If I may wax editorial here at the end, just for a moment, I’d also like to say that if you profess to like Grasshopper Manufacture’s other fine titles such as Shadows of the Damned or No More Heroes, but are waiting for Lollipop Chainsaw to hit the bargain bin because those other games did…you sir, are part of the problem.  You are why Grasshopper Manufacture and other developers like them will likely be out of business midway through the next console cycle.  You are the litterbug to my crying Indian.  For once…just to try it out, say “I’m going to buy Lollipop Chainsaw right away because I hear it’s awesome!  And I will wait for a price drop on Halo 4 because those guys already have allllll the money”.  Stop brushing past the guy with the “Need to Eat” sign only to dump all your cash on that guy with the top hat and monocle. He’ll be fine without you for a minute, trust me.  We are reaching a critical juncture here, my fellow gamers.  I know we don’t have a lot of money right now, but neither do the guys who aren’t milking you for unlockable costumes and map packs.  Just think about it.

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About Ryan Searles

I like watching movies, and then talking about those movies. Sometimes I write things about them, which you should read. Other interests include boxed wine, video games, the works of Harlan Ellison and HG Wells, and being a general curmudgeon.

Posted on July 7, 2012, in Reviews, Video Games and tagged , , , , , , , . Bookmark the permalink. 2 Comments.

  1. The entire last paragraph is perfect.

  2. I agree wholeheartedly. That last paragraph describes perfectly what’s wrong with market economy. People want new, exciting, and entertaining things. They just don’t want to spend any money on the more exciting things, maybe because they’re worried they’ll be disappointed, so why not spend money on Halo 4? At least it should be the same type of experience as Halo 3. I’ve played games like Halo 3, therefore I know what to expect.

    Whereas with Lollipop Chainsaw, it’s a complete unknown. The unintended marketing, which even someone like myself without any of the new consoles heard about, probably helped quite a bit for the regular audience. I’ve also heard of Suda51, so that’s brand recognition right there. I agree completely that it is too bad that all the money is going to all the people that don’t need it. (Insert Robin Hood reference here.)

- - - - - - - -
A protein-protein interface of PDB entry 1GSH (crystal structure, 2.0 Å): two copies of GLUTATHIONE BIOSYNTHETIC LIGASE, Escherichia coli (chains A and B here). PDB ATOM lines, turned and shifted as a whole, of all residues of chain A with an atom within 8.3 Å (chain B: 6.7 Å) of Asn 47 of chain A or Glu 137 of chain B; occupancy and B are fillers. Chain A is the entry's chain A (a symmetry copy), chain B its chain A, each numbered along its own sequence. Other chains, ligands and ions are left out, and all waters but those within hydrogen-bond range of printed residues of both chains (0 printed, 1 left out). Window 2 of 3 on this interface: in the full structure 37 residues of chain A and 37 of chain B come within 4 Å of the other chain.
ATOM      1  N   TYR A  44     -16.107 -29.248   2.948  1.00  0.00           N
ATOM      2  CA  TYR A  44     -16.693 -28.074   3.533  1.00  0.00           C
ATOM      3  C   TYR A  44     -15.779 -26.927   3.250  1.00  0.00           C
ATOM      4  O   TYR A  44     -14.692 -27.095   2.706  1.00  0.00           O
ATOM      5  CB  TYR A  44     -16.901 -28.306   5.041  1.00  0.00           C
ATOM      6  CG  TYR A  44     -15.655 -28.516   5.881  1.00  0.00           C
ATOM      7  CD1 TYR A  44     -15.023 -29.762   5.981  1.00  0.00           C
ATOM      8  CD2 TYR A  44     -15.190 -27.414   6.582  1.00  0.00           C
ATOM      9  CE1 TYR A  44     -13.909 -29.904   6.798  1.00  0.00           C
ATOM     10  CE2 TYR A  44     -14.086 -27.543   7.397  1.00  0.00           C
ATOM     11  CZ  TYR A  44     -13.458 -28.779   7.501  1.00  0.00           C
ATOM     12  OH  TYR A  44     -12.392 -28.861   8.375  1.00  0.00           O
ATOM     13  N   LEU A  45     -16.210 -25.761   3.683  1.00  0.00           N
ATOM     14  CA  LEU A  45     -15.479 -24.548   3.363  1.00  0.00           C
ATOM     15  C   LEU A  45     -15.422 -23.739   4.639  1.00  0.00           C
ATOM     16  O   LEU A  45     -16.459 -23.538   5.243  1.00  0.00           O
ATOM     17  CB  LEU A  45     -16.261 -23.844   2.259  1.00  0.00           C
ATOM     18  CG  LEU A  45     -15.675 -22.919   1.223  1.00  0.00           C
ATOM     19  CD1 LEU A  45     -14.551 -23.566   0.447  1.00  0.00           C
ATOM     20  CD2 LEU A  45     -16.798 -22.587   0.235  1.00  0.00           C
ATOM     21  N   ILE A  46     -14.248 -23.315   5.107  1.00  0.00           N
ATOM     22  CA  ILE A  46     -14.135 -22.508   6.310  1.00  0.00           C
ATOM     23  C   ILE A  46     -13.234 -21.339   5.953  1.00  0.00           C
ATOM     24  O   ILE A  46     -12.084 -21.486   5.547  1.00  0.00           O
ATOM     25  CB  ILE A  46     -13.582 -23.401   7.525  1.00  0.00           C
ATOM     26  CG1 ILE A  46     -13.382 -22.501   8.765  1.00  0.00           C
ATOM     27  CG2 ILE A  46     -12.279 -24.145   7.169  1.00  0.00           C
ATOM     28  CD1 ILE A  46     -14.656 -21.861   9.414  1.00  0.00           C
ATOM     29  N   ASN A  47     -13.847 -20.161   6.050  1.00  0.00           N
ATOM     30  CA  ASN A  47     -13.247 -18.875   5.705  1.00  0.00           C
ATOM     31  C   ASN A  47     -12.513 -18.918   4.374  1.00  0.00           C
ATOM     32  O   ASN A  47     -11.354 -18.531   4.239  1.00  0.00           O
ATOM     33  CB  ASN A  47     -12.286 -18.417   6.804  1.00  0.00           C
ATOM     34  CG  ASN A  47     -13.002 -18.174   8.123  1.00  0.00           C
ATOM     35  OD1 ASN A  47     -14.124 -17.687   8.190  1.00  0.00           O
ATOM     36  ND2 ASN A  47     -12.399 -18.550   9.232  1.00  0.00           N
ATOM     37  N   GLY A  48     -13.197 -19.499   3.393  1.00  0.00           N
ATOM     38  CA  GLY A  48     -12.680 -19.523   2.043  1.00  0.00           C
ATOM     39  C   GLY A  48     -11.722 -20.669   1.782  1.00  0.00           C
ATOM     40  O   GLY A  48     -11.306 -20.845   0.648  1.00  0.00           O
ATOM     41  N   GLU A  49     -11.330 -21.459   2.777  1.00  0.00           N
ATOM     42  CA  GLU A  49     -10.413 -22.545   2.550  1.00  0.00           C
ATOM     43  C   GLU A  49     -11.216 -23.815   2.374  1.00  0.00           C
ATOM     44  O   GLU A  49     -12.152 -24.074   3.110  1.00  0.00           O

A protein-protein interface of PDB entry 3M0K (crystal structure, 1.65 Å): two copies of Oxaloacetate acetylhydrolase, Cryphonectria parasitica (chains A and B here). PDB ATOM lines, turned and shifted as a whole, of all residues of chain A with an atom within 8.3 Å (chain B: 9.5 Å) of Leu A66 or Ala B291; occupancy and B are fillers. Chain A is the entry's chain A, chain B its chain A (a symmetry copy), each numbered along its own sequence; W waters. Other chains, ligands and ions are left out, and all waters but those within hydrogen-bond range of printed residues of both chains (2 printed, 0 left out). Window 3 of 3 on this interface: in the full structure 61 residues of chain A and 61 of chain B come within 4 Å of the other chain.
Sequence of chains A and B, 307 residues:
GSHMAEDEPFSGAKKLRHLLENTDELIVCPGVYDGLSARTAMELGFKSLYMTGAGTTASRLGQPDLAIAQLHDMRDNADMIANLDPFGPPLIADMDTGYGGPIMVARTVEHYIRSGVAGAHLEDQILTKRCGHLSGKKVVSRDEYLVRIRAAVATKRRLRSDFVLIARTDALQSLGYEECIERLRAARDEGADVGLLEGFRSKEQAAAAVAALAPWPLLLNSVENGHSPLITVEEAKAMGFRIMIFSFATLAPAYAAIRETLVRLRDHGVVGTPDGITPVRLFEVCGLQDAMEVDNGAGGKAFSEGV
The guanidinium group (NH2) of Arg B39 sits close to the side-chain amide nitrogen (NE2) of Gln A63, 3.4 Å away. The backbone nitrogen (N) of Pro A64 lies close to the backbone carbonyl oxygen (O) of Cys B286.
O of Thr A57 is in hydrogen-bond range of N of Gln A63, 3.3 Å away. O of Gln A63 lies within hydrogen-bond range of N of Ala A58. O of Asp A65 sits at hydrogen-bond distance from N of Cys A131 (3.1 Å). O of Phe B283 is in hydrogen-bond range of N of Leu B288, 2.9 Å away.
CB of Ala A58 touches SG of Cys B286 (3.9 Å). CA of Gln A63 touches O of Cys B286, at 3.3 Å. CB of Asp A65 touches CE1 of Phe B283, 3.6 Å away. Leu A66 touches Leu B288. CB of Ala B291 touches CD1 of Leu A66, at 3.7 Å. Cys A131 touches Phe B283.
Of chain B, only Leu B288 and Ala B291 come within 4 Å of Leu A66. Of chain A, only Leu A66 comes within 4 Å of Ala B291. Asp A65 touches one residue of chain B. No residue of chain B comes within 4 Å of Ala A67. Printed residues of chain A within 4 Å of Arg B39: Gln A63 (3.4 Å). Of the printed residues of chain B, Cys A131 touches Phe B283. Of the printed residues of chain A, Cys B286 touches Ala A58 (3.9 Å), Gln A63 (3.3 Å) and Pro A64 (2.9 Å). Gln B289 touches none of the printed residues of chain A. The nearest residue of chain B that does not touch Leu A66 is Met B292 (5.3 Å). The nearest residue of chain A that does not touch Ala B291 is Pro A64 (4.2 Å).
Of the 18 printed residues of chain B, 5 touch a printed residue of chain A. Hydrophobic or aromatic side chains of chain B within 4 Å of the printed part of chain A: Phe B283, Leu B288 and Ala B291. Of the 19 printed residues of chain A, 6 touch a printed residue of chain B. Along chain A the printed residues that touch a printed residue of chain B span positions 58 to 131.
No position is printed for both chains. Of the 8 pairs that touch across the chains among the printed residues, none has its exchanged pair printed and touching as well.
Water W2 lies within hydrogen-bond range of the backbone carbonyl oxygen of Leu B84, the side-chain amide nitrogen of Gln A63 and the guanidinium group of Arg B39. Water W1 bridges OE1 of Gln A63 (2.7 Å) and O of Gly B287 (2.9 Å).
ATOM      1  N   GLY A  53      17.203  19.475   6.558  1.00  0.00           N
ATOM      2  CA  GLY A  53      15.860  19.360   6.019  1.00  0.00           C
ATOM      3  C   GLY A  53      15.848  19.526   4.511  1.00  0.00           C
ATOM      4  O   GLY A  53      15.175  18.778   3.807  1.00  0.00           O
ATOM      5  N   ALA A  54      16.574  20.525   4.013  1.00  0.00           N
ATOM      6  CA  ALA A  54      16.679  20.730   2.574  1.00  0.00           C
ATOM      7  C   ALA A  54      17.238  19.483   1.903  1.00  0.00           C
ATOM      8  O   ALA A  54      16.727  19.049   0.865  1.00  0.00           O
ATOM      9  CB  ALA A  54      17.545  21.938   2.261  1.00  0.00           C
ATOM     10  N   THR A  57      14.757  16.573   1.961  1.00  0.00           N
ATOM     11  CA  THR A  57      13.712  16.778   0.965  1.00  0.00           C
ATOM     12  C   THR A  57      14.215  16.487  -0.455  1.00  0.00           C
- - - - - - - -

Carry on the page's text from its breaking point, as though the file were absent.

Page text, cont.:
To play devil’s advocate for a paragraph, I think it’s almost better to live on the cutting edge and make exciting almost life-of-death decisions. That’s how Final Fantasy started out. Besides, the people who need the money to make life changing games are getting their money. Just ask Tim Schafer, or one game that via Kickstarter (not to advertise) received over $5000 in donations from gamers its last 48 hours, or was it $7000 in its last 24 hours?

    I also agree that we need more games like Lollipop Chainsaw over Halo clones. (Unless someone turns a Halo clone into a subversive anti-FPS game, or something like a deconstruction of the genre itself. A sort of Halo clone turned into its own unique monster. I’d buy that game for a dollar, times infinity.) I will admit that my knowledge of new videogames is lacking, so maybe I don’t fully understand the culture and can’t see see the forest for the trees, but I think games like this are making a positive difference. I’ve heard more unique and exciting titles coming out in the past five years than in the five or ten years before that.